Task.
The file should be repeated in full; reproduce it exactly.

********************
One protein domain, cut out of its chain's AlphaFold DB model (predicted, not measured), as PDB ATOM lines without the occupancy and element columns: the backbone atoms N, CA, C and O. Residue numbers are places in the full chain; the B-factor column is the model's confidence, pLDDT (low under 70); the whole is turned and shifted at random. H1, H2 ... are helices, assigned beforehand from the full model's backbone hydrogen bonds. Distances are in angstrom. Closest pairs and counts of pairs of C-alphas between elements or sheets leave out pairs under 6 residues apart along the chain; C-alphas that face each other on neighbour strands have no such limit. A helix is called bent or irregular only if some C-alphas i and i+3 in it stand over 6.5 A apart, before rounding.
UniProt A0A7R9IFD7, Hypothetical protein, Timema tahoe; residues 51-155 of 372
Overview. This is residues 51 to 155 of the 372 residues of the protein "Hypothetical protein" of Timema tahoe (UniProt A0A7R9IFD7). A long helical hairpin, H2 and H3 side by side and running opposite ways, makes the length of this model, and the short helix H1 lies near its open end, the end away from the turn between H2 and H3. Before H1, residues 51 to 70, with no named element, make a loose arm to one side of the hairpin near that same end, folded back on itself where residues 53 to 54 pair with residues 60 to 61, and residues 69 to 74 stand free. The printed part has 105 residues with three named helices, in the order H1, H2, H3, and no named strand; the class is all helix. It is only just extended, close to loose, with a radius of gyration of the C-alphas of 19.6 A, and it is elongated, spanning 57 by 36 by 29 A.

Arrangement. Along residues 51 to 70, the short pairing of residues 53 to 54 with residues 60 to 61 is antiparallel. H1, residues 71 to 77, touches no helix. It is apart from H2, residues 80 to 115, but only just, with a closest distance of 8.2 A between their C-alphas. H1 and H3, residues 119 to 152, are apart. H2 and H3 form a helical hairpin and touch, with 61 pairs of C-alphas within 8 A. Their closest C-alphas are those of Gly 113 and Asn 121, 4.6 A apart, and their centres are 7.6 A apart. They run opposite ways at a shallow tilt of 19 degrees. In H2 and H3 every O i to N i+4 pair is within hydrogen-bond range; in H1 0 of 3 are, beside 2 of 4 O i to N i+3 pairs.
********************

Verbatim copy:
One protein domain, cut out of its chain's AlphaFold DB model (predicted, not measured), as PDB ATOM lines without the occupancy and element columns: the backbone atoms N, CA, C and O. Residue numbers are places in the full chain; the B-factor column is the model's confidence, pLDDT (low under 70); the whole is turned and shifted at random. H1, H2 ... are helices, assigned beforehand from the full model's backbone hydrogen bonds. Distances are in angstrom. Closest pairs and counts of pairs of C-alphas between elements or sheets leave out pairs under 6 residues apart along the chain; C-alphas that face each other on neighbour strands have no such limit. A helix is called bent or irregular only if some C-alphas i and i+3 in it stand over 6.5 A apart, before rounding.
UniProt A0A7R9IFD7, Hypothetical protein, Timema tahoe; residues 51-155 of 372
Overview. This is residues 51 to 155 of the 372 residues of the protein "Hypothetical protein" of Timema tahoe (UniProt A0A7R9IFD7). A long helical hairpin, H2 and H3 side by side and running opposite ways, makes the length of this model, and the short helix H1 lies near its open end, the end away from the turn between H2 and H3. Before H1, residues 51 to 70, with no named element, make a loose arm to one side of the hairpin near that same end, folded back on itself where residues 53 to 54 pair with residues 60 to 61, and residues 69 to 74 stand free. The printed part has 105 residues with three named helices, in the order H1, H2, H3, and no named strand; the class is all helix. It is only just extended, close to loose, with a radius of gyration of the C-alphas of 19.6 A, and it is elongated, spanning 57 by 36 by 29 A.

Arrangement. Along residues 51 to 70, the short pairing of residues 53 to 54 with residues 60 to 61 is antiparallel. H1, residues 71 to 77, touches no helix. It is apart from H2, residues 80 to 115, but only just, with a closest distance of 8.2 A between their C-alphas. H1 and H3, residues 119 to 152, are apart. H2 and H3 form a helical hairpin and touch, with 61 pairs of C-alphas within 8 A. Their closest C-alphas are those of Gly 113 and Asn 121, 4.6 A apart, and their centres are 7.6 A apart. They run opposite ways at a shallow tilt of 19 degrees. In H2 and H3 every O i to N i+4 pair is within hydrogen-bond range; in H1 0 of 3 are, beside 2 of 4 O i to N i+3 pairs.